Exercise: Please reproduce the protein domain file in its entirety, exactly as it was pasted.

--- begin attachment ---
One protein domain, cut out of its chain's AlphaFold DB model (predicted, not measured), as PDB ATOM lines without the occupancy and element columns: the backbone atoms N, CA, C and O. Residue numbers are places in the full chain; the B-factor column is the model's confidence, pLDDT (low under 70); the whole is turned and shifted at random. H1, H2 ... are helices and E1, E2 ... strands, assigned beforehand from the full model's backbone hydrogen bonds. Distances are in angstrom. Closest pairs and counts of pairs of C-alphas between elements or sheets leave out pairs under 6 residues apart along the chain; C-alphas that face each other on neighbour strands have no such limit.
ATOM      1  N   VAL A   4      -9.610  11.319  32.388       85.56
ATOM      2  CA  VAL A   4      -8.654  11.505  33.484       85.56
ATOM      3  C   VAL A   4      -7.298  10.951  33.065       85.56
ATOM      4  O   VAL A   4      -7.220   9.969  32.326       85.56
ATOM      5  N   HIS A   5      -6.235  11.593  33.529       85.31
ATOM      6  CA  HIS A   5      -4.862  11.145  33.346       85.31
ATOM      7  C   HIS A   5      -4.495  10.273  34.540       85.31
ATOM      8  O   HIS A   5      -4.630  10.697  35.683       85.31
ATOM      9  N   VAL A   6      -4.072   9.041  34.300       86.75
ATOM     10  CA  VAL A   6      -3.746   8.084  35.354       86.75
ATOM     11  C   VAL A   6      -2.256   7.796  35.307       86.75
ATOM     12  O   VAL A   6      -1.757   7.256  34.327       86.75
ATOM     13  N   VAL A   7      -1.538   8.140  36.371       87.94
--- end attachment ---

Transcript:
One protein domain, cut out of its chain's AlphaFold DB model (predicted, not measured), as PDB ATOM lines without the occupancy and element columns: the backbone atoms N, CA, C and O. Residue numbers are places in the full chain; the B-factor column is the model's confidence, pLDDT (low under 70); the whole is turned and shifted at random. H1, H2 ... are helices and E1, E2 ... strands, assigned beforehand from the full model's backbone hydrogen bonds. Distances are in angstrom. Closest pairs and counts of pairs of C-alphas between elements or sheets leave out pairs under 6 residues apart along the chain; C-alphas that face each other on neighbour strands have no such limit.
ATOM      1  N   VAL A   4      -9.610  11.319  32.388       85.56
ATOM      2  CA  VAL A   4      -8.654  11.505  33.484       85.56
ATOM      3  C   VAL A   4      -7.298  10.951  33.065       85.56
ATOM      4  O   VAL A   4      -7.220   9.969  32.326       85.56
ATOM      5  N   HIS A   5      -6.235  11.593  33.529       85.31
ATOM      6  CA  HIS A   5      -4.862  11.145  33.346       85.31
ATOM      7  C   HIS A   5      -4.495  10.273  34.540       85.31
ATOM      8  O   HIS A   5      -4.630  10.697  35.683       85.31
ATOM      9  N   VAL A   6      -4.072   9.041  34.300       86.75
ATOM     10  CA  VAL A   6      -3.746   8.084  35.354       86.75
ATOM     11  C   VAL A   6      -2.256   7.796  35.307       86.75
ATOM     12  O   VAL A   6      -1.757   7.256  34.327       86.75
ATOM     13  N   VAL A   7      -1.538   8.140  36.371       87.94